In what could fairly be described as a “love in,” Thursday’s House Science Committee hearing on HR 4218, the High Performance Computing Revitalization Act of 2004 (HPCRA), featured witnesses from the Administration, industry, university and federal labs all singing the praises of the committee’s bill to amend the 1991 High Performance Computing and Communications Act. The Committee’s bill, discussed in a previous blog entry, attempts to address concerns within the computing community about interagency coordination in the government-wide Networking and Information Technology Research and Development (NITRD) program generally, and specifically within the high-performance computing community. In essence, the bill tries to do three things:
- Make sure US researchers have access to the best machines available;
- Make sure research moves forward on a broad range of architectures, software, applications, algorithms, etc.; and,
- Assure the interagency planning process really works.
Without exception, the four witnesses called to testify before the committee expressed strong support for the bill. While not going so far as to say the interagency planning process was broken, White House Office of Science and Technology Policy Director John Marburger agreed the bill would help strengthen interagency coordination in high-end computing and offered the Administration’s support for the bill.
Administration support will “grease the wheels” of the legislative process a bit for this particular bill, though it’s by no means an easy path to passage. From talking to various committee staff, it appears the biggest hurdle for the bill is actually on the Senate side. Senator Pete Domenici (R-NM), Chair of the Senate Committee on Energy and Natural Resources, needs to be convinced that the HPCRA doesn’t contain provisions that should be in his Energy bill (S 2095) — otherwise his reluctance to move anything through his committee (to which HPCRA would no doubt be referred) that looks like a piece of the Energy bill will stop the HPCRA in its tracks. On the House side, the path forward for the bill looks relatively clear. The Science Committee plans a “markup” on the bill in early June, and time for consideration on the House floor is already tentatively scheduled in July. Elements of the House Leadership are apparently very interested in making the bill part of a “improving national competitiveness” theme this summer.
Indeed, supercomputing’s role in national competitiveness was a theme of the industry representative on Thursday’s panel. Irving Wladawsky-Berger, VP for Technology and Strategy at IBM (also former co-chair of PITAC, and a founding member of the Computer Sciences and Telecommunications Board (CSTB) of the National Academies of Sciences) emphasized that supercomputers are essential to US industrial competitiveness. “We are becoming an increasingly integrated information society,” he said, noting that US CEOs are looking for ways to process, in real time, all of the information they have from customers and competitors in order to make the best decisions about their businesses. Wladawsky-Berger also noted the important role basic research plays in US competitiveness. “Innovation remains the key [to US competitiveness],” he said, “and research is the driver of innovation.”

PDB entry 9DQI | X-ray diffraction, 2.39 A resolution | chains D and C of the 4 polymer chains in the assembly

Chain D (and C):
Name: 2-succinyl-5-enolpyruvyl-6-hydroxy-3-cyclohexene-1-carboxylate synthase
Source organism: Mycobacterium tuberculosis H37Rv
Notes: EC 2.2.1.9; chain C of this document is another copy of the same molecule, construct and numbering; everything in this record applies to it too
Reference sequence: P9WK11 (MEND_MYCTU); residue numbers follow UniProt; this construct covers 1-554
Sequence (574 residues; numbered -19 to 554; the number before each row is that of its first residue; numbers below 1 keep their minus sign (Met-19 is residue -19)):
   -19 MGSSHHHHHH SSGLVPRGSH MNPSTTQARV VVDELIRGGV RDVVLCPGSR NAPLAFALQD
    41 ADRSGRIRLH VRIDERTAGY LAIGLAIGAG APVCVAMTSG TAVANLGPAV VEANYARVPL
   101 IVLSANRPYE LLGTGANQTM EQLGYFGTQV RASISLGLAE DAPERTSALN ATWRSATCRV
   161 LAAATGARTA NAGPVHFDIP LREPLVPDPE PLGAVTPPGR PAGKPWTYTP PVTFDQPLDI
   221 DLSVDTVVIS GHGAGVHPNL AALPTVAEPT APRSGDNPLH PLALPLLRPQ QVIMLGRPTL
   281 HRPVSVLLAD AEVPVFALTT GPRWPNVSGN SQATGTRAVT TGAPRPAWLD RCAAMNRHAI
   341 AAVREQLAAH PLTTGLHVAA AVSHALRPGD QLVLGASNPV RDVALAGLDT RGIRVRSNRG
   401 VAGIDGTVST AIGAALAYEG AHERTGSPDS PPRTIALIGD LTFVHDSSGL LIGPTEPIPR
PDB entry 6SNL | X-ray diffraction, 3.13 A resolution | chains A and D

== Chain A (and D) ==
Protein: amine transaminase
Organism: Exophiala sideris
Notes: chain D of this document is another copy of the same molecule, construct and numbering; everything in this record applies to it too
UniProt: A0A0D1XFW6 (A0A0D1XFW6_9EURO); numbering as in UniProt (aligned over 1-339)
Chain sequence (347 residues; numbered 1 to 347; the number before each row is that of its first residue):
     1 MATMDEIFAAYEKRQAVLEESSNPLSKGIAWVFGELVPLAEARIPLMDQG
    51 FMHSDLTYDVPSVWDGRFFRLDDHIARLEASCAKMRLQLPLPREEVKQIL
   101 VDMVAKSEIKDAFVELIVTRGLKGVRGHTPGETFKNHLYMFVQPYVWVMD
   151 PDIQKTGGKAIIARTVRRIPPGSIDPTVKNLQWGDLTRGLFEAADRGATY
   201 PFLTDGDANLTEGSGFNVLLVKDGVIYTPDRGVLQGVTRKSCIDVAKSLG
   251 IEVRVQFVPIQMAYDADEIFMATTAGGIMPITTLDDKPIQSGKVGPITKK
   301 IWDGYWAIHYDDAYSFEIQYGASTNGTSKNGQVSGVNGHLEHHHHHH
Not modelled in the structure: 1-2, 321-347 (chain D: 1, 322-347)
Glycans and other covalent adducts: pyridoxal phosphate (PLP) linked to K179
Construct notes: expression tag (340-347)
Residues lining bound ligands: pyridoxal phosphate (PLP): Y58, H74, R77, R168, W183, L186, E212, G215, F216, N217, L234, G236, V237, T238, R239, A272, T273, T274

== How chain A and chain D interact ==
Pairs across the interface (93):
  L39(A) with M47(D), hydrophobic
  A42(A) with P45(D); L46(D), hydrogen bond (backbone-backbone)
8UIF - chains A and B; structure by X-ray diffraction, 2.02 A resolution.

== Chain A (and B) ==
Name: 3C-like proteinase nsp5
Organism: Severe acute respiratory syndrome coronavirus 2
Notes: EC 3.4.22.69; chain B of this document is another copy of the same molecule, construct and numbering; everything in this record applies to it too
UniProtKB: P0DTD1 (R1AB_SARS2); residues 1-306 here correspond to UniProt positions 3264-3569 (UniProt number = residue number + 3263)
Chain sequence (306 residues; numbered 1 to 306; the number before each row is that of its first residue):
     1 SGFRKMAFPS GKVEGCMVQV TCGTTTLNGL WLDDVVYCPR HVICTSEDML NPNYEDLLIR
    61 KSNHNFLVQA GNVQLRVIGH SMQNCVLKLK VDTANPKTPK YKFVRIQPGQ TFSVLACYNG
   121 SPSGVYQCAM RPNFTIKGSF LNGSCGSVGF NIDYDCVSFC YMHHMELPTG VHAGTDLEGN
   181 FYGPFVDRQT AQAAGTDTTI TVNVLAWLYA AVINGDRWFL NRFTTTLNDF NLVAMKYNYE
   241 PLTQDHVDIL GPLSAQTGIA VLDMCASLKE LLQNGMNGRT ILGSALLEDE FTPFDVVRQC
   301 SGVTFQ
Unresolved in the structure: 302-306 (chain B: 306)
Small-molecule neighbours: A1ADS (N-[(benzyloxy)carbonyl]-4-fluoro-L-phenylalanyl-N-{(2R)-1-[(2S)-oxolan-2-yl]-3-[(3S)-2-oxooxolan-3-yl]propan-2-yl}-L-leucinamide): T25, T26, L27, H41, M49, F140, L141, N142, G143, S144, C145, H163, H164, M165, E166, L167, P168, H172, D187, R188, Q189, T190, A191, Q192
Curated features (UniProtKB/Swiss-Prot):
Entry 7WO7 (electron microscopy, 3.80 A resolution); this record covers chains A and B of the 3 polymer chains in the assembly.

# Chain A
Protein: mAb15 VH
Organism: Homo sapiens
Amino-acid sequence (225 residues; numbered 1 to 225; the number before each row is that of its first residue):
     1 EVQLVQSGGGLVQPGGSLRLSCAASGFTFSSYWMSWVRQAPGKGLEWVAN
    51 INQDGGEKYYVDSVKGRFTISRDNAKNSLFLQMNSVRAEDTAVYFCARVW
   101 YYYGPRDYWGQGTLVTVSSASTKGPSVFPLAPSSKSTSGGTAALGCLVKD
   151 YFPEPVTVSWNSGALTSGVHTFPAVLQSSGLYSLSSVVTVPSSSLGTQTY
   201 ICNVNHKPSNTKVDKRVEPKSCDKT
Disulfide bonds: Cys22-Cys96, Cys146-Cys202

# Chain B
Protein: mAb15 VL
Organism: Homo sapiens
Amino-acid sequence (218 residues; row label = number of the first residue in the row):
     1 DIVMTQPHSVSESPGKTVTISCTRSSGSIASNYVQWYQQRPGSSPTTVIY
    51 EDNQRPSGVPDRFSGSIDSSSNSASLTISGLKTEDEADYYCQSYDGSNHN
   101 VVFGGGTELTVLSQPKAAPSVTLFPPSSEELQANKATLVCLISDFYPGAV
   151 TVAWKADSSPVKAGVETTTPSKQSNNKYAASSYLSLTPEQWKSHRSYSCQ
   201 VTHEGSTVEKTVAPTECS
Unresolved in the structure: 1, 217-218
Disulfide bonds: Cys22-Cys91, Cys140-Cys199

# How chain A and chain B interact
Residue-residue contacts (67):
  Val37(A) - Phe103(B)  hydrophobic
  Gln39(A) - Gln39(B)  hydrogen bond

Rick Stevens from Argonne National Lab told the panel that HPC is a critical technology for the nation, noting the enabling role it plays in all branches of science and education, and that its availability to researchers is a “pacing item” for much of science. Stevens also sought to downplay the idea that the Japanese Earth Simulator supercomputer — the current world’s fastest machine — represented a loss of leadership for the US in supercomputing. “The US is the undisputed leader in development of HPC systems, and a leader in education and training of talent,” he said. Stevens suggested that the most significant aspect of the Earth Simulator isn’t the technological accomplishment, rather its that its the result of a long-term, rich investment by the Japanese government to see it built. The $400 million price tag is, by way of comparison, 4 times the cost of top-tier US supercomputers.